I first encountered Bruno Walter when I was playing with the London Philharmonic Orchestra in 1946. At that time he would have been around seventy years of age. He was short, thickset with thinning, greyish hair and had a pleasant, almost jovial air about him.
We played Mozart and Mahler. Although he did not have a great stick technique, he was able, like most great conductors, especially with a good orchestra, to obtain some wonderful performances.
There were no pyrotechnics, he calmly stood there waving his hands and the music just welled out. His Mozart was scintillating.
In Mahler’s 4th. Symphony he seemed almost overcome in one of the movements which he said was Mahler’s tribute to the animals who were killed for our food. So many conductors play a symphony as though there is a disconnect between movements; not so with Bruno Walter who, like Klemperer managed to obtain a cohesive overview of the whole work.
In Berlioz’s Fantastic Symphony which has been dubbed “programme music” there is a definite thread running through the whole symphony – the ardent lover taking opium in the first movement, the Ballroom waltz, In the Countryside, the March to the Scaffold and the Witches’ Sabbath.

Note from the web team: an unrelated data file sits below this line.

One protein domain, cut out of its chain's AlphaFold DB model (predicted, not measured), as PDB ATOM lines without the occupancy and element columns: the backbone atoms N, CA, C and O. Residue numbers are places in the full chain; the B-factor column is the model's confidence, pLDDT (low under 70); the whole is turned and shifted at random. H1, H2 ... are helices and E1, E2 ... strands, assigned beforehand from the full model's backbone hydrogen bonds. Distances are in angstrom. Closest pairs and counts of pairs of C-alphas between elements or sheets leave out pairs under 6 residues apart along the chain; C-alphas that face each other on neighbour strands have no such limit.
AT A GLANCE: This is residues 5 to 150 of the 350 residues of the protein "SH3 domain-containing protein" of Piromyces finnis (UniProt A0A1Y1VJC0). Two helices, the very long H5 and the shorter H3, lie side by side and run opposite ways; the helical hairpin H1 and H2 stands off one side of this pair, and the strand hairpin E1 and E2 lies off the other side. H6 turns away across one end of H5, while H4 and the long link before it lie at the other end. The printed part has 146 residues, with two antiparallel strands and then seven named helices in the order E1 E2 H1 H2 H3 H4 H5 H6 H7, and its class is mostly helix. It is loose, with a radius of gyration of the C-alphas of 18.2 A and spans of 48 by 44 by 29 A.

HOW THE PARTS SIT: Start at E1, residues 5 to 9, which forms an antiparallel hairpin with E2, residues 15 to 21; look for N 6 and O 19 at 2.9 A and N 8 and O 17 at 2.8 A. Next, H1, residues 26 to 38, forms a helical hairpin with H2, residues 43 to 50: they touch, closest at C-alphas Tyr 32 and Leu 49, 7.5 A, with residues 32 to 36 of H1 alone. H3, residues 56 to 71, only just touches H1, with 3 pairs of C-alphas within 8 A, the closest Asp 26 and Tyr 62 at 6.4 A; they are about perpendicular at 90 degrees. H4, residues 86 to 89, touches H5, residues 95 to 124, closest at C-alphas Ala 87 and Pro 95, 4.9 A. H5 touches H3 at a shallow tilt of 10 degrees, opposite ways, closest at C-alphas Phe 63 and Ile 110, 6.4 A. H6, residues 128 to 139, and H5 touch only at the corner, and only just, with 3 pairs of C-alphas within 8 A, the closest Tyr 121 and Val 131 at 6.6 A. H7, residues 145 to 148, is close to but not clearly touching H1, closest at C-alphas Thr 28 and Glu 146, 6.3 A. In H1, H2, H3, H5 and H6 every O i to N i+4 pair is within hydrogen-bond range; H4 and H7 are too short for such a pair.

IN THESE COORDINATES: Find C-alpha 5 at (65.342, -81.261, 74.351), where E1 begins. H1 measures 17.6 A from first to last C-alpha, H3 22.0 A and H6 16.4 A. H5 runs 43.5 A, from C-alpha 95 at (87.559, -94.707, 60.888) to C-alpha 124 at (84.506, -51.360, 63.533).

Mahler’s 4th. Symphony, although it could be called “absolute music’ as opposed to “programme music”nevertheless has a thread running through it that Bruno Walter captured.
His concerts were sold out, and he was received enthusiastically by the orchestra and the audience alike.
There was an amusing incident that showed his humorous side. He asked the concertmaster what time it was, (rehearsals were mostly 10 am until 1 pm) somebody called out “one o’clock”, at which he smiled and drew out his own watch and said “No, it’s only ten minute before one, musicians’ watches – always fast!”
If I were asked to rate him as a conductor I would place him high amongst the small Pantheon of elite conductors – and I have encountered many conductors in my time.